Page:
Once Again, Helping A User Doesn't Take Away Section 230 Protections

from the a-little-reminder dept

One thing we often hear from folks is that Section 230 safe harbors only apply to service providers who do not actively participate in the services they provide. That is, some of our commenters insist that if you “moderate” or if you, as a service provider, are actively involved in what a user does, then Section 230 safe harbors do not apply. Yet, time and time again, courts have found this not to be the case. In the latest such example, Eric Goldman points us to a lawsuit filed against an online auction site, Proxibid, which apparently is similar to eBay, but the company is somewhat more involved in the auctions. That is, it reviews the auctioneers before letting them use the site, and in this particular case, a Proxibid employee apparently helped the company doing the selling unilaterally extend an auction. A bidder in that auction was upset about the unilateral extension, as well as the belief that the selling company was issuing shill bids to drive up the price. He sued both the seller and Proxiweb, and tried to claim that Proxiweb was liable, because its actions made Section 230’s safe harbors inapplicable.

Not so, according to the court:

Plaintiffs have essentially asserted that Proxibid is liable to them in tort for tortious interference with a contract, aiding and abetting a breach of a fiduciary duty, negligence, unfair trade practices, and conversion because Proxibid allegedly helped Danhauer deprive Plaintiffs of the items for which they were the highest bidder in the auction at 4:00 a.m. Plaintiffs’ sole bases for maintaining these claims against Proxibid arise from Proxibid’s facilitation of Danhauer’s reopening of the auction and Proxibid’s alleged failure to thwart Danhauer’s efforts to bid in its own auction in violation of the website rules. Plaintiffs do not dispute the fact that Proxibid is a website service provider, much like Ebay. Plaintiffs also do not dispute that Danhauer was responsible for conducting all aspects of the auction. There is no evidence that Proxibid posted any information or conducted any actions other than those provided by or at the direction of Danhauer. In this case, Proxibid is nothing more than an interactive computer service provider and cannot be held liable for the information and actions originating from Danhauer. Accordingly, Proxibid is also entitled to the immunity provided under the CDA, and Plaintiffs may not pursue the tort claims in their Complaint against Proxibid.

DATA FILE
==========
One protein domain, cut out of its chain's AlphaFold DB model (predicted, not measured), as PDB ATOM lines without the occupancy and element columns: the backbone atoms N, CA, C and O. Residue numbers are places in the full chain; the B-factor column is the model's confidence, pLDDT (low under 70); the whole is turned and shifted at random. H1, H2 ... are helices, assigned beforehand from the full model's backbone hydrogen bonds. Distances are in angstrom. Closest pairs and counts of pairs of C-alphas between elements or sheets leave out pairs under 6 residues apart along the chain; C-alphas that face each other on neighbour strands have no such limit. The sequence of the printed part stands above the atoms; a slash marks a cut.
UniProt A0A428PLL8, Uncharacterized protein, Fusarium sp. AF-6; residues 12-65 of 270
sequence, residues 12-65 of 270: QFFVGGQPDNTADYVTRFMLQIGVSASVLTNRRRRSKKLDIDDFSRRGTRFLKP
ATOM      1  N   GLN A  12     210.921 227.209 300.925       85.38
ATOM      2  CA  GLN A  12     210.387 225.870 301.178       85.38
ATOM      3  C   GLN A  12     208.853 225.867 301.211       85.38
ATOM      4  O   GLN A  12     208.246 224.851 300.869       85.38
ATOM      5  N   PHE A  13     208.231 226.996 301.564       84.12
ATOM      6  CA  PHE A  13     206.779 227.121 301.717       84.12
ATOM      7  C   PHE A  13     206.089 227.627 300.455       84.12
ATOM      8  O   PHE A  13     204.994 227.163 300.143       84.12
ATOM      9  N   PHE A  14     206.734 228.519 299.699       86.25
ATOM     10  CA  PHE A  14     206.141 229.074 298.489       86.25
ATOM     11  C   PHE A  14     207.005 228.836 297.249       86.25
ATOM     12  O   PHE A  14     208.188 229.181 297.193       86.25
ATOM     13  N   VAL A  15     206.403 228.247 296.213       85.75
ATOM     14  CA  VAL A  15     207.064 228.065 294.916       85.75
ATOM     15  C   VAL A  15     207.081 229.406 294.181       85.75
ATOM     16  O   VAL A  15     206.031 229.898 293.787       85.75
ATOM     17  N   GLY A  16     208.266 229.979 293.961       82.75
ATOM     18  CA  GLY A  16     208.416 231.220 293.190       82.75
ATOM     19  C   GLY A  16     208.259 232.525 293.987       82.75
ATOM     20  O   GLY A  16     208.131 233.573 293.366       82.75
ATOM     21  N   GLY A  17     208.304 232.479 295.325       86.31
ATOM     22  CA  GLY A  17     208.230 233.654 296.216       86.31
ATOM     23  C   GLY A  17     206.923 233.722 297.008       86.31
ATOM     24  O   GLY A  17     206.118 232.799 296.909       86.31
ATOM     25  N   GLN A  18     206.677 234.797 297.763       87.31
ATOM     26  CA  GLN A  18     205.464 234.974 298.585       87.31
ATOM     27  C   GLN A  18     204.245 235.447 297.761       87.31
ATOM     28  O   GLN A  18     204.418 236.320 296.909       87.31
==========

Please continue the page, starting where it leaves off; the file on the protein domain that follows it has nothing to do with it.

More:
Yet another reminder that Section 230 safe harbors still apply, even if the service provider is somewhat more involved. There are, obviously, some limits to that involvement, but if it’s merely moderating, or following the requests of users, it appears that the safe harbors remain — as they should.

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Comments on “Once Again, Helping A User Doesn't Take Away Section 230 Protections”

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1 Comment
Anonymous Coward says:

Common Carrier Immunity is not Section 230

I think the source of the confusion on this matter for some people stems from the immunity that telephone companies enjoy outside of section 230 as communications “common carriers”. Under common carrier status, monitoring and filtering communications is not allowed and doing so could be argued to jeopardize one’s common carrier status and thus the immunity accorded under it. However, section 230 is an entirely different animal and not based on common carrier status at all. Thus, actions that might jeopardize a common carrier’s immunity have no effect on service providers under section 230.

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